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THE MASTER SWITCH

THE RISE AND FALL OF INFORMATION EMPIRES

Eye-opening reading, with implications for just about anyone who uses that utility, which means just about everyone.

Powerful forces are afoot to take control of the Internet—for profit, of course. It’s happened before, writes Slate contributor Wu (Copyright and Communications/Columbia Univ.; co-author: Who Controls the Internet?, 2006), and the corporations have won just about every time.

Take Alexander Graham Bell, for instance, “a professor and an amateur inventor, with little taste for business.” More at home in the lab than the boardroom, Bell had backers who knew their corporate chicanery, such that the telephone, the child of many fathers, was soon in the hands of a monopoly, AT&T, that endured for more than a century. In the spirit of Schumpeterian “creative destruction,” one of those investors, who had a bone to pick with the telegraph company—another monopoly—saw the telephone as a means to kill the earlier technology, and so it was. Radio, too, emerged from many inventors, another example of the simultaneity of innovation. In the 1920s, writes Wu, radio “was a two-way medium accessible to almost any hobbyist,” and private individuals and small businesses alike started radio stations as quickly as they set up blogs today. Trying to get a radio license today is a matter of considerable cost and bureaucratic negotiation, and of course it is illegal to broadcast without that license—another win for the corporations, which use these gatekeeping mechanisms to keep competition out. Examining one communication technology after another, Wu, coiner of the term “net neutrality,” artfully charts a single story in which economic power consistently trumps public good, with the Google of today being the latest “master switch” that channels communication. Given that Google has recently been in negotiations with Verizon to take a public utility—the Internet—ever more tightly into private hands, that story is timely.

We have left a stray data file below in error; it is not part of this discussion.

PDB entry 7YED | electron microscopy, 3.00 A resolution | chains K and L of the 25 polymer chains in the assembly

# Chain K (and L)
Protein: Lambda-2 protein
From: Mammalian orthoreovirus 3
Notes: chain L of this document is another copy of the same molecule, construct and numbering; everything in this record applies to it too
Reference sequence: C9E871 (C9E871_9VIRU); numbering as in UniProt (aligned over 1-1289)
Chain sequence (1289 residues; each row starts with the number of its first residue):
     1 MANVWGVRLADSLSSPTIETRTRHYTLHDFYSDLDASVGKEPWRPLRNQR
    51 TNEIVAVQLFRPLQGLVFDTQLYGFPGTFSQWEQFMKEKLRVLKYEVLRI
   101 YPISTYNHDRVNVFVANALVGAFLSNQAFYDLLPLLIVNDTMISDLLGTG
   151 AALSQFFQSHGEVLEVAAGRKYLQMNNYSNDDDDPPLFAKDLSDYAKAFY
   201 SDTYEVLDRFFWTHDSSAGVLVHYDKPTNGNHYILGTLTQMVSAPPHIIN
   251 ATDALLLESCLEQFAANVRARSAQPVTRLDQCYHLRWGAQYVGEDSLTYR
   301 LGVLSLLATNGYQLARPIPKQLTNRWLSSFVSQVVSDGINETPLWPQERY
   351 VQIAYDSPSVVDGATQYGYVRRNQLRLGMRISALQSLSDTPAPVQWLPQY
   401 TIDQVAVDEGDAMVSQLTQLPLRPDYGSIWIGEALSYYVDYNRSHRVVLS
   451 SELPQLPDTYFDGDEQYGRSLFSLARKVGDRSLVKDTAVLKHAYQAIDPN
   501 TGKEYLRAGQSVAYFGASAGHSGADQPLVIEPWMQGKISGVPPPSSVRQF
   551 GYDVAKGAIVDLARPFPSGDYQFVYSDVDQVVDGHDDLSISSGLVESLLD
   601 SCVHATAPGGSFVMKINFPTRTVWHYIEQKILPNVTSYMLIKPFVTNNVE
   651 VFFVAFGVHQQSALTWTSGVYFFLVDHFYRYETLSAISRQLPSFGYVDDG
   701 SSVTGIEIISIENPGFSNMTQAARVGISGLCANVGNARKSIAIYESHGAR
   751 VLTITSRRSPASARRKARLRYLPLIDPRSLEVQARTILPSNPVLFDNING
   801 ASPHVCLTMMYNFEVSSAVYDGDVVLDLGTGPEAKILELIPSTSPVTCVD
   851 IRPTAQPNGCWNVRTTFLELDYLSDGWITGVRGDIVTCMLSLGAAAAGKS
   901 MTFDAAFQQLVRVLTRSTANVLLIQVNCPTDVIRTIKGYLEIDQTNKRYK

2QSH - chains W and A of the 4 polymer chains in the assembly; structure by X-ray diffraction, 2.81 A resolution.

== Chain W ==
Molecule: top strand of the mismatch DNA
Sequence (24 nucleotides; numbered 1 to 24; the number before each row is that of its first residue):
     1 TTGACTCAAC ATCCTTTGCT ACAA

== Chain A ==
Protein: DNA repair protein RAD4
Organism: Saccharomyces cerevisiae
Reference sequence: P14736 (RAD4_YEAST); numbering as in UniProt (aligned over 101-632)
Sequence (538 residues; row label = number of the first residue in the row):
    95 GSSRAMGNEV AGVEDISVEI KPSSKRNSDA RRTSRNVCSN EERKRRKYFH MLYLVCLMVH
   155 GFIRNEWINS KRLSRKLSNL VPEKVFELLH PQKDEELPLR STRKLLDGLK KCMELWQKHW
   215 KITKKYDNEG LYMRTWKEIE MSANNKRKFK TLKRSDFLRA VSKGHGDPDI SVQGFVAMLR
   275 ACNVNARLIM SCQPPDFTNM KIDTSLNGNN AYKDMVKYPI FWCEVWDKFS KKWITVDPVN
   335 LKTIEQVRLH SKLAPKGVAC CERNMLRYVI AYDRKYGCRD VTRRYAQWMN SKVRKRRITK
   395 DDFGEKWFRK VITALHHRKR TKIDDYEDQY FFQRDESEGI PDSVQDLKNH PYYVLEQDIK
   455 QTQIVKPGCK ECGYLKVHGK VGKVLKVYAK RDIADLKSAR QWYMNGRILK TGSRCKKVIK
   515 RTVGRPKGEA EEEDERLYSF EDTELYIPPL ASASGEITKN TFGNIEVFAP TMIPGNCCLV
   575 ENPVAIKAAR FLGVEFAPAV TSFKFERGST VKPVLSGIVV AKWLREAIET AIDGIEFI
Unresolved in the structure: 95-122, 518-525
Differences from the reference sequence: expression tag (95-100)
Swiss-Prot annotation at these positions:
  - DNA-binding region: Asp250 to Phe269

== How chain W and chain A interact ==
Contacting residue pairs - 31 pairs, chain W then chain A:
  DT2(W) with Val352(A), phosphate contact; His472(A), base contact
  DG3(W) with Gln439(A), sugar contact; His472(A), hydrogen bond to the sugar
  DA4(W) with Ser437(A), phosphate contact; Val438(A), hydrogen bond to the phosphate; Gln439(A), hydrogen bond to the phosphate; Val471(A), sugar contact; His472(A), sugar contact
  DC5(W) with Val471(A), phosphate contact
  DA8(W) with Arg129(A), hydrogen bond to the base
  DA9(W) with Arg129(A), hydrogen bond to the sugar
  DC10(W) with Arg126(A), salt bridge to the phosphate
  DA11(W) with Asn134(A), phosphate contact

Eye-opening reading, with implications for just about anyone who uses that utility, which means just about everyone.

Pub Date: Nov. 5, 2010

ISBN: 978-0-307-26993-5

Page Count: 336

Publisher: Knopf

Review Posted Online: Aug. 10, 2010

Kirkus Reviews Issue: Sept. 1, 2010

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THE CULTURE MAP